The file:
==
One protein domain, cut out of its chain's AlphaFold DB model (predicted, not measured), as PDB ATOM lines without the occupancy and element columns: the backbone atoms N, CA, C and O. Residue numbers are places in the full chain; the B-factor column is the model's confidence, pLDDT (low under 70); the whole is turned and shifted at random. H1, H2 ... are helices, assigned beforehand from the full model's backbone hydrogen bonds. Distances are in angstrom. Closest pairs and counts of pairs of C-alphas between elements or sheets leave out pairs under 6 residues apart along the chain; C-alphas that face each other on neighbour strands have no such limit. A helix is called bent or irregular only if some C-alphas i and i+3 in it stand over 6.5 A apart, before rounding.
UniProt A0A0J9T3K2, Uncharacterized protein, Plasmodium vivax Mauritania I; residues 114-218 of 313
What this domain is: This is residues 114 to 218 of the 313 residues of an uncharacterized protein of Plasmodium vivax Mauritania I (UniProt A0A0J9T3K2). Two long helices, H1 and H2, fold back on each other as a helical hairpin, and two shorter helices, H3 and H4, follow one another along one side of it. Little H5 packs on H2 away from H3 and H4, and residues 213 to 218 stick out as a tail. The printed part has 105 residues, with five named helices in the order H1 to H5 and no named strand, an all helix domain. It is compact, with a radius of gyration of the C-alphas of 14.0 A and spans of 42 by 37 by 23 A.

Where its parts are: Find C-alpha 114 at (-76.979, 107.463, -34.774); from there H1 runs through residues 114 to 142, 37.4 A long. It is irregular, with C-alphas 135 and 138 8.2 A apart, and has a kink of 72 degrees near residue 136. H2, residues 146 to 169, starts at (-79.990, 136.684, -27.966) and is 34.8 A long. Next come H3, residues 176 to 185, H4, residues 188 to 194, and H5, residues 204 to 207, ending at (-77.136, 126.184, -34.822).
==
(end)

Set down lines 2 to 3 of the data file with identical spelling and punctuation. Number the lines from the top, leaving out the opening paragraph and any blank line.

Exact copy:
What this domain is: This is residues 114 to 218 of the 313 residues of an uncharacterized protein of Plasmodium vivax Mauritania I (UniProt A0A0J9T3K2). Two long helices, H1 and H2, fold back on each other as a helical hairpin, and two shorter helices, H3 and H4, follow one another along one side of it. Little H5 packs on H2 away from H3 and H4, and residues 213 to 218 stick out as a tail. The printed part has 105 residues, with five named helices in the order H1 to H5 and no named strand, an all helix domain. It is compact, with a radius of gyration of the C-alphas of 14.0 A and spans of 42 by 37 by 23 A.

Where its parts are: Find C-alpha 114 at (-76.979, 107.463, -34.774); from there H1 runs through residues 114 to 142, 37.4 A long. It is irregular, with C-alphas 135 and 138 8.2 A apart, and has a kink of 72 degrees near residue 136. H2, residues 146 to 169, starts at (-79.990, 136.684, -27.966) and is 34.8 A long. Next come H3, residues 176 to 185, H4, residues 188 to 194, and H5, residues 204 to 207, ending at (-77.136, 126.184, -34.822).